For instance, the 12-nation coalition that made up the TPP was partly designed to provide the very market access that Trump abandoned but now seeks through his unilateral trade war with China. Having observed the misguided U.S. pullout from the TPP, the remaining members of the original TPP – many of whom are staunch U.S. allies, such as Japan – are less sanguine about U.S. leadership in world trade matters and about U.S. intentions in President Trump’s trade war.
From Beijing’s perspective, President Trump’s inability to cobble together a meaningful coalition either with the E.U. or with Pacific Rim nations has allowed it to neglect structural issues in the U.S./China trade relationship and focus instead on short-term issues like buying more U.S. products.
Wrong Policy Instrument
The central problem with the U.S./China trade relationship stems from the dueling perspectives regarding how each nation got to where they now are.
Washington’s view is that China is responsible for heavy job losses in the U.S., stealing corporate secrets, denying fair market access to U.S. firms, and cheating at the rules of international trade. In contrast, Beijing believes that China has gotten to where it presently is because of clever investments in infrastructure and human capital and the hard work and the sacrifices of its people. As such, it views Trump’s trade war as an attempt to contain the rise of China. More generally, the basic problem is structural in the sense that there is a conflict between two different economic systems. The U.S., specifically, is unhappy about China’s vision of growth and prosperity that is driven by mercantilist state capitalism with little regard for human rights.
For 10 months, China has been paying Tariffs to the USA of 25% on 50 Billion Dollars of High Tech, and 10% on 200 Billion Dollars of other goods. These payments are partially responsible for our great economic results. The 10% will go up to 25% on Friday. 325 Billions Dollars….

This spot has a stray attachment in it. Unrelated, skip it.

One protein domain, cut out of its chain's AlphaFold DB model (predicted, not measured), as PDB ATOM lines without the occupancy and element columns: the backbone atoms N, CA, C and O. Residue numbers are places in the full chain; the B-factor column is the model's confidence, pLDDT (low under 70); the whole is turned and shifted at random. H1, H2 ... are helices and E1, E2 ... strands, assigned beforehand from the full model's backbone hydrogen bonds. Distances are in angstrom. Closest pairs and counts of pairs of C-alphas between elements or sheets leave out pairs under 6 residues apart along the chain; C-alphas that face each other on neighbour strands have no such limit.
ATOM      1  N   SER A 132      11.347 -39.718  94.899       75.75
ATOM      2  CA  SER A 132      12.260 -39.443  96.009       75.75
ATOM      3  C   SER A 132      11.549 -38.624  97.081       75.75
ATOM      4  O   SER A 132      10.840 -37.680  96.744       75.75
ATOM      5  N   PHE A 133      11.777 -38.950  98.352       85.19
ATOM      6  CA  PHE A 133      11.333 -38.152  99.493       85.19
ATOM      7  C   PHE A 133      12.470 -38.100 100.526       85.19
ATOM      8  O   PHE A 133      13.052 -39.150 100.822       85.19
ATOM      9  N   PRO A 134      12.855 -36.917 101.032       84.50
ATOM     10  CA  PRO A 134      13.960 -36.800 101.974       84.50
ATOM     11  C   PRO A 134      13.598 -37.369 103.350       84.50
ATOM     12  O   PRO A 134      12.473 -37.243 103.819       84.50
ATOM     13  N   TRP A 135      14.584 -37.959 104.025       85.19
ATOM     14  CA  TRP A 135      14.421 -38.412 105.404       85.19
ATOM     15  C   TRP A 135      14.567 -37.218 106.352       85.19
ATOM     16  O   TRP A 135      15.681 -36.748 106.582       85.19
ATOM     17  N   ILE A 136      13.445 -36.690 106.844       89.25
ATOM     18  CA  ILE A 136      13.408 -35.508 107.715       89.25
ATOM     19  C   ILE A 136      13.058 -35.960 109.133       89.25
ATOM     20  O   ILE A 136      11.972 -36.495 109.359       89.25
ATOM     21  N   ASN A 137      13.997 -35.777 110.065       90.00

— Donald J. Trump (@realDonaldTrump) May 5, 2019
Because the underlying problem is structural, there is simply no way to solve this problem with tariffs alone. Tariffs certainly inflict pain on China but significant constituencies in the U.S., such as buyers of Chinese consumer and intermediate goods, are also detrimentally affected. Hence, it is unclear how long negatively impacted Americans will continue to support Trump’s use of tariffs to obtain concessions from China.
The solution to this structural problem has two parts to it: one external and one internal.
The external part, where the U.S. has leverage, involves the engagement of the U.S. in robust, multilateral diplomacy so as to present the most credible case possible to China that it needs to change its current trade and industrial policies. The internal part, over which the U.S. has little leverage, involves the exertion of pressure from within the leadership of the Chinese Communist party.
Without both parts playing out together, it is difficult to see a positive, stable, and long-term outcome emerging from President Trump’s trade war with China.Disclaimer: The views and opinions expressed here are those of the author and do not necessarily reflect the editorial position of The Globe Post.